• • •

I understand that you who are here today are part of that new covenant. You are followers of Jesus the Messiah. Most of you are Gentiles and you have been grafted in to the people of God and are now heirs with us of the promises God made to Abraham and the people of Israel. The scriptures God gave us, that you now call “The Old Testament,” belong to you as well.

That means the story of Cain and Abel is for you too. It means God is still calling you to offer acceptable worship, worship that is rooted in faith, worship that comes from your hearts. It means God is still calling you to let your faith work itself out in love for your neighbor. It continues to warn you that unacceptable worship and treating your neighbors with envy, hatred, and violence are still issues you must deal with, and that God will bring just consequences upon those who act like Cain did.

One of Jesus’ disciples, the Apostle John, wrote these words:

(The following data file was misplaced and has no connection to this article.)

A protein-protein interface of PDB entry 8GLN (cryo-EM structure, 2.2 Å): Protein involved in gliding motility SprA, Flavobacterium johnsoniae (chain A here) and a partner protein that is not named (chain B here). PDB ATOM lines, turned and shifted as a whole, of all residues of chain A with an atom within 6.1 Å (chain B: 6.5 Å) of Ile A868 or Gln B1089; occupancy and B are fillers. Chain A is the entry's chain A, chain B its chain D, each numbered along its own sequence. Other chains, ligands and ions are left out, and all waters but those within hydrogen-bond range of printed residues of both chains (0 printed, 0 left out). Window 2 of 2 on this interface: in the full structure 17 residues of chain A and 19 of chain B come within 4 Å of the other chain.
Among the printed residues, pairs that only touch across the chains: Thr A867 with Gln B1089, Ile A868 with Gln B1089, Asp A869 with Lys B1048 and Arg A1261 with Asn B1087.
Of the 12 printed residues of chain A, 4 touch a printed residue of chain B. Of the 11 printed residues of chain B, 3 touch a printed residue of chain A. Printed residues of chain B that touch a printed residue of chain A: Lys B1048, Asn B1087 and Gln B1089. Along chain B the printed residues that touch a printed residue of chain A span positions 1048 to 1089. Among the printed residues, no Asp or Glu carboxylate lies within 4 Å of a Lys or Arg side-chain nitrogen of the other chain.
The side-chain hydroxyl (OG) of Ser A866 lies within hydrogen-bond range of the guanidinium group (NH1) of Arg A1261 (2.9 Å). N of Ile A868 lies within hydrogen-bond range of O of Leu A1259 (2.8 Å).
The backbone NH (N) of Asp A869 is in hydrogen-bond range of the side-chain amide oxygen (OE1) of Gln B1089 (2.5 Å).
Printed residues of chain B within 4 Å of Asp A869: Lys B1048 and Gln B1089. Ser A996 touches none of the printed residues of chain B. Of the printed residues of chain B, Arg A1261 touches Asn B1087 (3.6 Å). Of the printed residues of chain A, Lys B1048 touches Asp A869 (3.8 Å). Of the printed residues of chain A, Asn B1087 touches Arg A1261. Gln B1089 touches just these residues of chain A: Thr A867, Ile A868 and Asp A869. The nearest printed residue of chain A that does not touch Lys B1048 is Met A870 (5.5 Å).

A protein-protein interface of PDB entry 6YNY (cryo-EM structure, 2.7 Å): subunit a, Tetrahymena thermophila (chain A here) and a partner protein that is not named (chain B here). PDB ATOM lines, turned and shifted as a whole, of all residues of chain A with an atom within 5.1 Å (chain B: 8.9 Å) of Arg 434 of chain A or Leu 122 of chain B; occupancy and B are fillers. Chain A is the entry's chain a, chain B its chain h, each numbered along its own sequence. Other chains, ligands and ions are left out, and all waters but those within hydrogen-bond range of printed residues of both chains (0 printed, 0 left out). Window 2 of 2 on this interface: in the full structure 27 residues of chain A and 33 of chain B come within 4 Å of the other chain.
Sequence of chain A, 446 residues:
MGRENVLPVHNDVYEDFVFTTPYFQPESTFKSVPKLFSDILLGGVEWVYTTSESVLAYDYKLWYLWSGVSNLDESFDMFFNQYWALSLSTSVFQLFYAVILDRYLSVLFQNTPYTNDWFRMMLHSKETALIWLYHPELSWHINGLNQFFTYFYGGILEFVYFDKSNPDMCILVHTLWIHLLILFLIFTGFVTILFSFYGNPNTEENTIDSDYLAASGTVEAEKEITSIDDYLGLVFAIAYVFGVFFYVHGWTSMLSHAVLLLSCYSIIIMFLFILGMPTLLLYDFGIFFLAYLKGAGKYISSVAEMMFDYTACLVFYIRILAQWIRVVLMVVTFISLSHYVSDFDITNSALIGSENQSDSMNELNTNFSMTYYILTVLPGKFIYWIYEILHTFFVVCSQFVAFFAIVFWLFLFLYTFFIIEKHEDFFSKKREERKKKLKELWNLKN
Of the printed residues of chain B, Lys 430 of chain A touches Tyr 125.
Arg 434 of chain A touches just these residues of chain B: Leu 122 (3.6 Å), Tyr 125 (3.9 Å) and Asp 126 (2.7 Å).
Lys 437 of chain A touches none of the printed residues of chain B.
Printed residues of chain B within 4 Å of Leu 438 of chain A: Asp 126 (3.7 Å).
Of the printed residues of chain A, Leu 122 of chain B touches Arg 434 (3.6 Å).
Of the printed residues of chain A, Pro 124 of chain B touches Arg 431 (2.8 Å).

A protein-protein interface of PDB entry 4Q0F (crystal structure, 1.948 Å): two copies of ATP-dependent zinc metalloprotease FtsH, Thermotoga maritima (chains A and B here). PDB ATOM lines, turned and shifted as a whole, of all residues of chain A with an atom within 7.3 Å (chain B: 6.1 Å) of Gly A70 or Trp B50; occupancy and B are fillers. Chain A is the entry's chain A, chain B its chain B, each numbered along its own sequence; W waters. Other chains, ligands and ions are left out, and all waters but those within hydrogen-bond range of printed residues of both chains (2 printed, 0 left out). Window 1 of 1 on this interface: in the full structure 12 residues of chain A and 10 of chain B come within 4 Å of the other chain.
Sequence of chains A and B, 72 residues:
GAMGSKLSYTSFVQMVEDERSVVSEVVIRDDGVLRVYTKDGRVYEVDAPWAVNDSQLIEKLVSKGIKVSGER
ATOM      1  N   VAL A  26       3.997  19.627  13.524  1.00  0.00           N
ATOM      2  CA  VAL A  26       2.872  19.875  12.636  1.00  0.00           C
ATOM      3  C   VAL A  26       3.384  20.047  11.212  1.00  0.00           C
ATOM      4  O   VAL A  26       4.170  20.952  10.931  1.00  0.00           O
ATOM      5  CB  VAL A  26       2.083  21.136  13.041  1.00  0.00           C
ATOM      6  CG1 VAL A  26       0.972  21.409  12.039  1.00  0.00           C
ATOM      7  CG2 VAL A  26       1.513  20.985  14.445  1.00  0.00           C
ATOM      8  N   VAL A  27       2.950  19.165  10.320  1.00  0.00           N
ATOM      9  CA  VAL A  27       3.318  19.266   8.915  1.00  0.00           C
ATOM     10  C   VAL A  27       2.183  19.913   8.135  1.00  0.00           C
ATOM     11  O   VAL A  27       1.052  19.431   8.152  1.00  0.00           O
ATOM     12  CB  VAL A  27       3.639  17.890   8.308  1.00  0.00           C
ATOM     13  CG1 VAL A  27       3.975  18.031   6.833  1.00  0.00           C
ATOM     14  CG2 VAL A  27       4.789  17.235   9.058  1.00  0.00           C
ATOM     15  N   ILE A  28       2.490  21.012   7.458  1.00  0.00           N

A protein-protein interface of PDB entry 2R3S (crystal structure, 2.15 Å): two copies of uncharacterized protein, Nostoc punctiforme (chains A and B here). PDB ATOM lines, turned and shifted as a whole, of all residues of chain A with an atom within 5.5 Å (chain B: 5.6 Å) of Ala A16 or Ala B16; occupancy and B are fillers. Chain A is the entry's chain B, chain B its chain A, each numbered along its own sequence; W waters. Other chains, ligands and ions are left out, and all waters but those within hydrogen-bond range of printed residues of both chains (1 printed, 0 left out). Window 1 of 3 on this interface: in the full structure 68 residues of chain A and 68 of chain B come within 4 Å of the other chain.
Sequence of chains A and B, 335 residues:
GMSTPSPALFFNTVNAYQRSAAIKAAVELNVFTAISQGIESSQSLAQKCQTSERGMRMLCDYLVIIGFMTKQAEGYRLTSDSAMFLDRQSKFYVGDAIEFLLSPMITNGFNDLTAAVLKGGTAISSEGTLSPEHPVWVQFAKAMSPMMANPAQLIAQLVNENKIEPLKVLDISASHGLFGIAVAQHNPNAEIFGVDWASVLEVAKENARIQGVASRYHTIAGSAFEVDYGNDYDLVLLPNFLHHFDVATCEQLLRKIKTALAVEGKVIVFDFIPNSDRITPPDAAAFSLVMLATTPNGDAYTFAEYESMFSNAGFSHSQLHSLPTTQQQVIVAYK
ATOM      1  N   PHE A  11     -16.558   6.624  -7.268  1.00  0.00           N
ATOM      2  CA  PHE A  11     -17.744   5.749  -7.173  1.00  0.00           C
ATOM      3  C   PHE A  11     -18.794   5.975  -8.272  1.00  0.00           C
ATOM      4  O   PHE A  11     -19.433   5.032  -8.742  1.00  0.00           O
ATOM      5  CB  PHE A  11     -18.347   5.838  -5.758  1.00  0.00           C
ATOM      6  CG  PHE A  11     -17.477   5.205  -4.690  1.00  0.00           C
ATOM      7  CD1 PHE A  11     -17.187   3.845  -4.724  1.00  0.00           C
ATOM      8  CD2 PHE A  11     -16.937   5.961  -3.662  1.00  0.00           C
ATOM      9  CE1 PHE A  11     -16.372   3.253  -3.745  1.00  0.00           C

For this is the message you have heard from the beginning, that we should love one another. We must not be like Cain who was from the evil one and murdered his brother. And why did he murder him? Because his own deeds were evil and his brother’s righteous. . . .

We know that we have passed from death to life because we love one another. All who hate a brother or sister are murderers, and you know that murderers do not have eternal life abiding in them. We know love by this, that [Jesus] laid down his life for us — and we ought to lay down our lives for one another. How does God’s love abide in anyone who has the world’s goods and sees a brother or sister in need and yet refuses help?

Little children, let us love, not in word or speech, but in truth and action.

• 1 John 3:11-18, NRSV

• • •

Thank you for letting me speak to you today. I can’t say it any better than John did:

Little children, let us love, not in word or speech, but in truth and action.